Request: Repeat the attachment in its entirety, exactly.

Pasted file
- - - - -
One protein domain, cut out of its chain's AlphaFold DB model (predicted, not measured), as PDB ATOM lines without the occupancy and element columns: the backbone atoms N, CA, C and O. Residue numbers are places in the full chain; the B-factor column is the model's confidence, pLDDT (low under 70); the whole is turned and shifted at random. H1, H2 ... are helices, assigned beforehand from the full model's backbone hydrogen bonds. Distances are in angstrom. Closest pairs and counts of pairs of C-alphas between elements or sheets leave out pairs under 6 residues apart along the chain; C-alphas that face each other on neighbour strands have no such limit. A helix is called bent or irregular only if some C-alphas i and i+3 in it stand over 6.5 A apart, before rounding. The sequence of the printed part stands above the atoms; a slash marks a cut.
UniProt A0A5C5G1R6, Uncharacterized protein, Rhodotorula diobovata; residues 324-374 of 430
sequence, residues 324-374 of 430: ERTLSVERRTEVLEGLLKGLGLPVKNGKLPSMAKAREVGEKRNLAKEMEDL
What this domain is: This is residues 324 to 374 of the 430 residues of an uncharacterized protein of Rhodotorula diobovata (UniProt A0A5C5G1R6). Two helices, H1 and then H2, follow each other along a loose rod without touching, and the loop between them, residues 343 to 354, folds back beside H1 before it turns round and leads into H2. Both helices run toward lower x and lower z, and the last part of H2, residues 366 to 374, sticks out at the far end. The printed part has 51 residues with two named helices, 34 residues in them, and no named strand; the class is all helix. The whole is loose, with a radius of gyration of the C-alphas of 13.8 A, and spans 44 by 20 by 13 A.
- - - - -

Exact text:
One protein domain, cut out of its chain's AlphaFold DB model (predicted, not measured), as PDB ATOM lines without the occupancy and element columns: the backbone atoms N, CA, C and O. Residue numbers are places in the full chain; the B-factor column is the model's confidence, pLDDT (low under 70); the whole is turned and shifted at random. H1, H2 ... are helices, assigned beforehand from the full model's backbone hydrogen bonds. Distances are in angstrom. Closest pairs and counts of pairs of C-alphas between elements or sheets leave out pairs under 6 residues apart along the chain; C-alphas that face each other on neighbour strands have no such limit. A helix is called bent or irregular only if some C-alphas i and i+3 in it stand over 6.5 A apart, before rounding. The sequence of the printed part stands above the atoms; a slash marks a cut.
UniProt A0A5C5G1R6, Uncharacterized protein, Rhodotorula diobovata; residues 324-374 of 430
sequence, residues 324-374 of 430: ERTLSVERRTEVLEGLLKGLGLPVKNGKLPSMAKAREVGEKRNLAKEMEDL
What this domain is: This is residues 324 to 374 of the 430 residues of an uncharacterized protein of Rhodotorula diobovata (UniProt A0A5C5G1R6). Two helices, H1 and then H2, follow each other along a loose rod without touching, and the loop between them, residues 343 to 354, folds back beside H1 before it turns round and leads into H2. Both helices run toward lower x and lower z, and the last part of H2, residues 366 to 374, sticks out at the far end. The printed part has 51 residues with two named helices, 34 residues in them, and no named strand; the class is all helix. The whole is loose, with a radius of gyration of the C-alphas of 13.8 A, and spans 44 by 20 by 13 A.